Mentorship is often an underappreciated yet deeply impactful experience for students who are launching careers. In particular, students who participate in Work-Integrated Learning (WIL) opportunities benefit from mentors as they explore new workplace cultures, industries and skills. And in providing mentorship to students, supervisors gain new skills and organizations are able to foster more inclusive and collaborative environments. Despite the benefits, the specific skills that mentors rely on to ensure quality WIL experiences can be ambiguous, and strategies for providing mentorship to students aren’t always obvious. 

To learn more, BHER engaged over 600 workplace supervisors, business and community leaders, academic professionals and other skills and training stakeholders. The conversations focused on the skills mentors need, the strategies they can use, and the overarching role that mentorship can play in creating quality WIL experiences.  Experts we spoke with also stressed the importance of mentorship for equity-deserving groups, who face unique challenges and barriers in accessing education and employment opportunities. Be sure to check out our Diversity, Inclusion and Equity in WIL Guide to learn more.

The bottom line? There aren’t one-size-fits-all approaches, but generally, high-quality WIL calls for good mentors.  Recognizing this, BHER developed a mentorship guide to introduce some general mentorship strategies to WIL supervisors. This guide can help establish positive mentorship relationships in the workplace and contribute to quality WIL experiences.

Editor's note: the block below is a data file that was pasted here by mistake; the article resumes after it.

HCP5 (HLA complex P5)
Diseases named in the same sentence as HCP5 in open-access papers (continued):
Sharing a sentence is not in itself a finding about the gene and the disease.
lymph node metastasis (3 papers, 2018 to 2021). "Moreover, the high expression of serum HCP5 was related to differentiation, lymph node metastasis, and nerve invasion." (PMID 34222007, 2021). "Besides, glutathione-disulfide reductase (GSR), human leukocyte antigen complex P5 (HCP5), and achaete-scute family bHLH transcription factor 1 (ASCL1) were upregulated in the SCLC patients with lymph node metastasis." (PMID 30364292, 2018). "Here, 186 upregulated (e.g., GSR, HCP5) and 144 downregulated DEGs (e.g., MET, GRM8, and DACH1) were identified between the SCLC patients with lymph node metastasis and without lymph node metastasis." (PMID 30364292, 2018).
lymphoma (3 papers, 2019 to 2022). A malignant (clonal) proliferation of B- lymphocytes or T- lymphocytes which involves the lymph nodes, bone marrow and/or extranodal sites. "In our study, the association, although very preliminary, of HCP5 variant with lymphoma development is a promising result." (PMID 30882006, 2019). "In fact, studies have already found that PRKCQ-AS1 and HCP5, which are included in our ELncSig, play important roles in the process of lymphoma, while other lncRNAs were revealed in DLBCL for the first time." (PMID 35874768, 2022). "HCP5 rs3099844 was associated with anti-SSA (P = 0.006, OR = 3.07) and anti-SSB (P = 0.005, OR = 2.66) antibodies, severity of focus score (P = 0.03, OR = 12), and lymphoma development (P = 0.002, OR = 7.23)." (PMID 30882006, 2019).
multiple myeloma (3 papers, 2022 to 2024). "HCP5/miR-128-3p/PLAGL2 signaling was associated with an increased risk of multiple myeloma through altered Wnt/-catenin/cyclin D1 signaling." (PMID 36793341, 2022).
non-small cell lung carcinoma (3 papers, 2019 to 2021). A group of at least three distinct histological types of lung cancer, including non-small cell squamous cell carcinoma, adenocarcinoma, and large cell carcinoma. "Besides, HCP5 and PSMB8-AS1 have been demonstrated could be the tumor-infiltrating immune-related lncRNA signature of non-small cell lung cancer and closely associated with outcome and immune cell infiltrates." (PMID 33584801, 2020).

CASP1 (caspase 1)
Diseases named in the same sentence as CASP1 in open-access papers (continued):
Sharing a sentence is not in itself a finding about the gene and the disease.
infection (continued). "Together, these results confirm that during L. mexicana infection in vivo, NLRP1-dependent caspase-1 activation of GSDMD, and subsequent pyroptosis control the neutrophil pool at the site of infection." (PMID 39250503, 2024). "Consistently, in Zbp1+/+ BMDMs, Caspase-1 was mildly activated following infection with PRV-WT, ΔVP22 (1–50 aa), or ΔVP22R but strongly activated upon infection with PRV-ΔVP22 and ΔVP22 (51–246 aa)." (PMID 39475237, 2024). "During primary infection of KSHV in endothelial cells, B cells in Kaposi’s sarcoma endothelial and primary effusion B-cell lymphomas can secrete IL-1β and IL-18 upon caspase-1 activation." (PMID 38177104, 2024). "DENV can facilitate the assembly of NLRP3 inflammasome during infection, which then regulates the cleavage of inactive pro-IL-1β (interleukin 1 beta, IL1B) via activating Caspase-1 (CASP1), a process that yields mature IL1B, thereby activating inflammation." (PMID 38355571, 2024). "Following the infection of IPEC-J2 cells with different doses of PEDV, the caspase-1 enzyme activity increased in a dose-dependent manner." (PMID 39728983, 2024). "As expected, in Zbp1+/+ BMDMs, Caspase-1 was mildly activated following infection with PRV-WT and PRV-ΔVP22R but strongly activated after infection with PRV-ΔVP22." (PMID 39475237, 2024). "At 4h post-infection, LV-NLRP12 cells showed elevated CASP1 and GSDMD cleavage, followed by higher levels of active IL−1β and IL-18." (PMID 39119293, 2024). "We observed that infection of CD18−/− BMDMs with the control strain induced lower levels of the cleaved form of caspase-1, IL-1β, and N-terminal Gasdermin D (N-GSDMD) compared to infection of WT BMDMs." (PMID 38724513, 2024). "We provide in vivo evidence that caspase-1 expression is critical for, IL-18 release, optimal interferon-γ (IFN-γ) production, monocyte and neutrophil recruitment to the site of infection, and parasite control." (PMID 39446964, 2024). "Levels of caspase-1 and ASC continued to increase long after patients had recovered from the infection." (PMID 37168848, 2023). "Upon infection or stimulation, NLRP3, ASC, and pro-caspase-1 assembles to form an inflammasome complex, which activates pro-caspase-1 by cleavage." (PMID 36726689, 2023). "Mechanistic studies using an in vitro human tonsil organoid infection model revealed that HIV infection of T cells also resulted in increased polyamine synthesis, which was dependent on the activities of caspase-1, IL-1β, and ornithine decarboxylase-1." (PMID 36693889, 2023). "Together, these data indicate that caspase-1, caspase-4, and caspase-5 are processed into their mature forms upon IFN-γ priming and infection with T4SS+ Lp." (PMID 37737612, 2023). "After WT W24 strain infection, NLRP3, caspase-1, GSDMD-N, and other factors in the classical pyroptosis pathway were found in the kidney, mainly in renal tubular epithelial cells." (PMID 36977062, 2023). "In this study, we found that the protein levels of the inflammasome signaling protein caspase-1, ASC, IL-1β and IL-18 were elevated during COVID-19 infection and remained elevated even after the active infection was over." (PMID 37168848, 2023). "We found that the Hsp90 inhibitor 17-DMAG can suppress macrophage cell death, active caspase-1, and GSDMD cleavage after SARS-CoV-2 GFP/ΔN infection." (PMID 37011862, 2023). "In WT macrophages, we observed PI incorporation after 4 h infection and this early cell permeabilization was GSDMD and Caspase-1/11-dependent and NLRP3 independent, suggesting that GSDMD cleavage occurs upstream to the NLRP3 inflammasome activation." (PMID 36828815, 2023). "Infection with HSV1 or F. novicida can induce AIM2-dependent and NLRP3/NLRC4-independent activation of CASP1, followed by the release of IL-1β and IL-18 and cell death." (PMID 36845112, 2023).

These steps include:

  • Checking in often and monitoring student’s progress. While every mentorship relationship is different in frequency of contact, setting up consistent check-ins allows you and your student to track progress, identify challenges and develop mutual trust.
  • Managing expectations. An honest conversation about expectations will go a long way towards setting desired learning and career objectives for both parties. These discussions should be ongoing in order to understand what’s working for both the mentor and mentee, and what should be adapted throughout the WIL placement, and beyond.
  • Developing social and emotional skills (SES). These core “human” skills include empathy, communication, active listening, collaboration and much more — and are essential skills to develop in order to succeed as a mentor. 
  • Getting feedback. Mentorship is an iterative process - exit surveys can be great to provide valuable feedback about a student’s overall experience, but don’t wait until the end to solicit feedback from them. Integrate regular feedback into your check-ins in order to adjust your mentorship approach to the needs of your mentee, and adapt to new challenges together.

To learn more, download the full guide below.

This strategic guide provides employers with a place to start to grow their mentorship skills and introduce best practices in ensuring positive mentorship relationships. We welcome any feedback, emerging research, success stories, and resources on mentorship in WIL that you think should be on our radar. You can contact us at @email.